But, it seems to me that in most of cases where former philosophy graduate students find other jobs, the grad students had to acquire knowledge and skills that were not much if at all relevant to getting a PhD (or MA), and possibly also network with people in these alternative professional fields. But how does one do that while also being a successful graduate student? How does one find the time or energy to do so? What can a grad student in philosophy start to do early on to make their transition to another career, should they not get a desirable academic job post-graduation or drop out of graduate school, be as smooth as possible? Or, is it foolish to be thinking that far ahead in the early stages of one's career as a graduate student, and thus distracting yourself from philosophy?


I don't think it's foolish to think that far ahead, it is very smart! The first step would be just deciding what your alternative career is going to be. Once you know that, you can take small steps here and there to prepare throughout graduate school. You just have to make the time. How you do that will entirely depend on what career you pursue, which is why making that decision early on is key.

From the other side

Another Prospective Student,
You really should not knowingly go into a PhD program that is weak (or weaker). What counts as weak? I think you should only really go if (i) you get into a top 25 school on Leiter's list, or (II) you get into a very highly ranked school in your specialty (that is, a top 10 in your specialty). For example, in Philosophy of Science, LSE is rightly highly ranked (even though it is not in the top 25 for programs overall). I have sat on hiring committees and seen people just pass over files from lower ranked schools. They do not stand a chance, even at state colleges.

Trevor Hedberg

I think this last bit of advice -- only go to top 25 programs or top 10 programs in your specialty -- is too strong. Lots of unranked or low-ranked programs have good placement records, and while some high prestige schools may only hire from other high prestige departments, low prestige schools are often wary of hiring from high prestige departments because they perceive such candidates as flight risks -- they worry that the candidate will try to get a job at another institution shortly after being hired, and so they don't want to gamble on such a candidate.

Bottom line: I think placement record should be considered in addition to a program's ranking when you're evaluating what programs to apply to.


I don't get why so many people are think that low-ranked schools don't place. It just isn't true. Look at phil jobs and there are lots and lots of people from non-ranked schools that got jobs. When I counted earlier this year non-ranked placed better than mid-ranked. Some low-ranked schools like Saint Louis University, Oregon, Vanderbilt, have very good placement records overall.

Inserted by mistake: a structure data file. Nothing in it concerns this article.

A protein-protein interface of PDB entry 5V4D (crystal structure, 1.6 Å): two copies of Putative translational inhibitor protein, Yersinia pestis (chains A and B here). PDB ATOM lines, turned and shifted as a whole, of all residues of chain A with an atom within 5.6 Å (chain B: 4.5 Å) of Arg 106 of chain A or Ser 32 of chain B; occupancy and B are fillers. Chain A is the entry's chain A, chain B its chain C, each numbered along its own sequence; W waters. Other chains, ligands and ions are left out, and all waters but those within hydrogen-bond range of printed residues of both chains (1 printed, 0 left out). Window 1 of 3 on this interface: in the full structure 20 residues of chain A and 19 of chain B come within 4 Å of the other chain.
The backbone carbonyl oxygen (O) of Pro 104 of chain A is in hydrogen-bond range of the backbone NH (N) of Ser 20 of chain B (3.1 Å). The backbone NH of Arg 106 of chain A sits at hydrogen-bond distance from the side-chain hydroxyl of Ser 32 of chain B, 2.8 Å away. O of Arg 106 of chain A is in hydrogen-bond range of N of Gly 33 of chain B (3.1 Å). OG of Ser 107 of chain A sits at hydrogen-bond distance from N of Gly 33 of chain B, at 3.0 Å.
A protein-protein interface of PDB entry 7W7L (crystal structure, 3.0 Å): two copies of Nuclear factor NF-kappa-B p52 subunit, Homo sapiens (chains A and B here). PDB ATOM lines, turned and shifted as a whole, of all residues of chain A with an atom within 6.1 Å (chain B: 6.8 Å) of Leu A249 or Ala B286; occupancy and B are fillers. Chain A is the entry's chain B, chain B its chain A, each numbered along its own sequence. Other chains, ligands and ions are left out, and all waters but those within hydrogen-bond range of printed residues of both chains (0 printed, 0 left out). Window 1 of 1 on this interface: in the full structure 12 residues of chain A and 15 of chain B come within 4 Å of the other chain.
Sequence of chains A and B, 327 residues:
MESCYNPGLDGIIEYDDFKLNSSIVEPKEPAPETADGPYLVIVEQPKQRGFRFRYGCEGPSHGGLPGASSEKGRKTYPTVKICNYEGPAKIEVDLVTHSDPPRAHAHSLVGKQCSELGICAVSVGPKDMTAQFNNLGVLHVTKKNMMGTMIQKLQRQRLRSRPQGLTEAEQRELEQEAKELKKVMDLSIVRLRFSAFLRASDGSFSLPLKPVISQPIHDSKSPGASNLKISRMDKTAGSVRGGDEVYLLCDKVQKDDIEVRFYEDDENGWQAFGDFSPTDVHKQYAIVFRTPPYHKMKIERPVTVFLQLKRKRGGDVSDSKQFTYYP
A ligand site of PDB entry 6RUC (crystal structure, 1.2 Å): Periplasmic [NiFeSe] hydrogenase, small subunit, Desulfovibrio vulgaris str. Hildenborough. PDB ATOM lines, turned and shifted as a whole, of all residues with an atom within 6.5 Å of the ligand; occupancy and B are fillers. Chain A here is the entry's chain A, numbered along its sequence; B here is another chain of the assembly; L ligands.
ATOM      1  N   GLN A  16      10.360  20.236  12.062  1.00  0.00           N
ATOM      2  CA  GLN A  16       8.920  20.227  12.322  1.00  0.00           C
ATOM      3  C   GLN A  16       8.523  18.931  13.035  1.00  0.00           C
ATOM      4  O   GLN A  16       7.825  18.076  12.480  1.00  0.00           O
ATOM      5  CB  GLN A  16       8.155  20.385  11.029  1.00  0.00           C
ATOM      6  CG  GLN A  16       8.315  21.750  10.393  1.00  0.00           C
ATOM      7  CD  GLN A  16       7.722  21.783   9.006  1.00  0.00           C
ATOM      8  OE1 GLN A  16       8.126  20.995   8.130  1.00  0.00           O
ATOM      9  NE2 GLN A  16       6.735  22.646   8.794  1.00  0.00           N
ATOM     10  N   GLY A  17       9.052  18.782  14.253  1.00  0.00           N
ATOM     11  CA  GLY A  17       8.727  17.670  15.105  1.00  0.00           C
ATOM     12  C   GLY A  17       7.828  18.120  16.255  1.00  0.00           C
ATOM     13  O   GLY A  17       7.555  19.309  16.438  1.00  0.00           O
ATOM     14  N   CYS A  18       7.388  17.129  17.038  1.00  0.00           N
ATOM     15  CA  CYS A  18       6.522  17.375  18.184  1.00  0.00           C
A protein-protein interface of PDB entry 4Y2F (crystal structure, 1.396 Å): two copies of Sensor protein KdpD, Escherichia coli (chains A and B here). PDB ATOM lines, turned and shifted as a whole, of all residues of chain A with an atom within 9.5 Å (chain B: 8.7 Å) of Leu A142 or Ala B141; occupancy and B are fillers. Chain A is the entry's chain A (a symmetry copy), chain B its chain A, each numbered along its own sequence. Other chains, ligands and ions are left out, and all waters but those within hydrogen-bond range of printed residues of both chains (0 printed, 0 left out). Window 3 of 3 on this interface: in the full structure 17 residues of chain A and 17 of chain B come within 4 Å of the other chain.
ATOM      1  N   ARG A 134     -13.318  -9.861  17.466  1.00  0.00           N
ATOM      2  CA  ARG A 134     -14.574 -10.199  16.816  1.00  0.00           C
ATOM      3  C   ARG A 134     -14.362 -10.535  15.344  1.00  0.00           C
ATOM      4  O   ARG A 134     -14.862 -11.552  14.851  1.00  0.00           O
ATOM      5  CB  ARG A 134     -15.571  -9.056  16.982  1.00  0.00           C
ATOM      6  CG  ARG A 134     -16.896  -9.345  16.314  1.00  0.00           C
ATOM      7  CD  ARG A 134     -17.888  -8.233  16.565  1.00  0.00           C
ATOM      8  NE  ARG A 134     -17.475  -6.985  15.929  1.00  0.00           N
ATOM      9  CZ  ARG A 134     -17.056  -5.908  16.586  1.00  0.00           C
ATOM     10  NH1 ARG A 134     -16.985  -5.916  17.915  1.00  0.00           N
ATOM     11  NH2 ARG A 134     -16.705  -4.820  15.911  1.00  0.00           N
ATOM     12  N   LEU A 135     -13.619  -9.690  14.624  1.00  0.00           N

UK reader

I've got a question I'd love to hear some thoughts about.

I'm mid-way through my graduate student career, and am working pretty squarely in mainstream epistemology. However, I also have some other non-philosophical academic interests - particularly in history and literature. I've actually written up a couple of papers, one in history, one in literature, and have been told by academics in both disciplines that these papers have a shot at being published in reputable history/literature journals. My question is: Should I try and publish them?

Now, I know that my focus should be on publishing philosophy papers, and it absolutely is. But I do also have this other work already completed, and it seems a shame not to make something of it. So my question really is: Could having publications in (high-ranked) history and literature journals hurt my philosophy job chances (assuming I also have publications in philosophy journals)? Perhaps it might suggest I'm not committed enough to philosophy? Alternatively, could it help my chances? Or is it completely neutral? One thing I'd add is that, although the papers would be pretty squarely in history and literature, I do have a story to tell about how the issues they explore link up to my philosophical work. And I do have a area-of-compentence in aesthetics, which might perhaps tie-in nicely to having a paper published on literature.

Recent Grad

Given that the job market is about to start-up again, I have a question I'd love to hear some views on. I just graduated from a lower-ranked Leiter program without any publications (I know!). I have two papers under review (including one that is approaching a 12-month review time) and am currently drafting more. Given my low Leiter rank and current lack of publications, I expect I'd be most competitive for visiting positions, if that. My question is about taking high-teaching load visiting positions--let's say high prep 4/4's or low-prep 5/5's--vs. low teaching load adjunct positions that leave time for research (there's plenty of adjunct work to be had where I am). I've heard advice going both ways. Younger faculty tell me it's always worth it getting a VAP position on my cv, even if that means teaching something like a 5/5. Older faculty warn me against the, well, dismal prospects of life under something like a 5/5. Any thoughts?

second round on the market

I have a query about letters. I have four letter-writers (3 research/1 teaching). This makes things awkward when I am applying for jobs that only accept 3 letters - I would like it if I didn't have to . My advisor recently suggested to me that I could have the dept administrator from my former program (who manages letters for our current job-marketers) to put the teaching letter and his research letter into a single PDF, and send it out as one "letter". I am hesitant to do this because it feels a little sneaky, but it would certainly solve my letter problem. Thoughts?

Related question (if the answer to the above suggestion is 'no'): if I have to choose between including a research letter from a senior person from my dept who was on my committee, and a research letter from a junior person at another institution who I collaborate with and knows my research really well, what should I do?


second round,
You should mix and match, and see which combination works best. This is a serious suggestion. Send some schools the one set of three, and send others the other set of three. As long as you keep reasonably good records, then you will get a sense of what works best.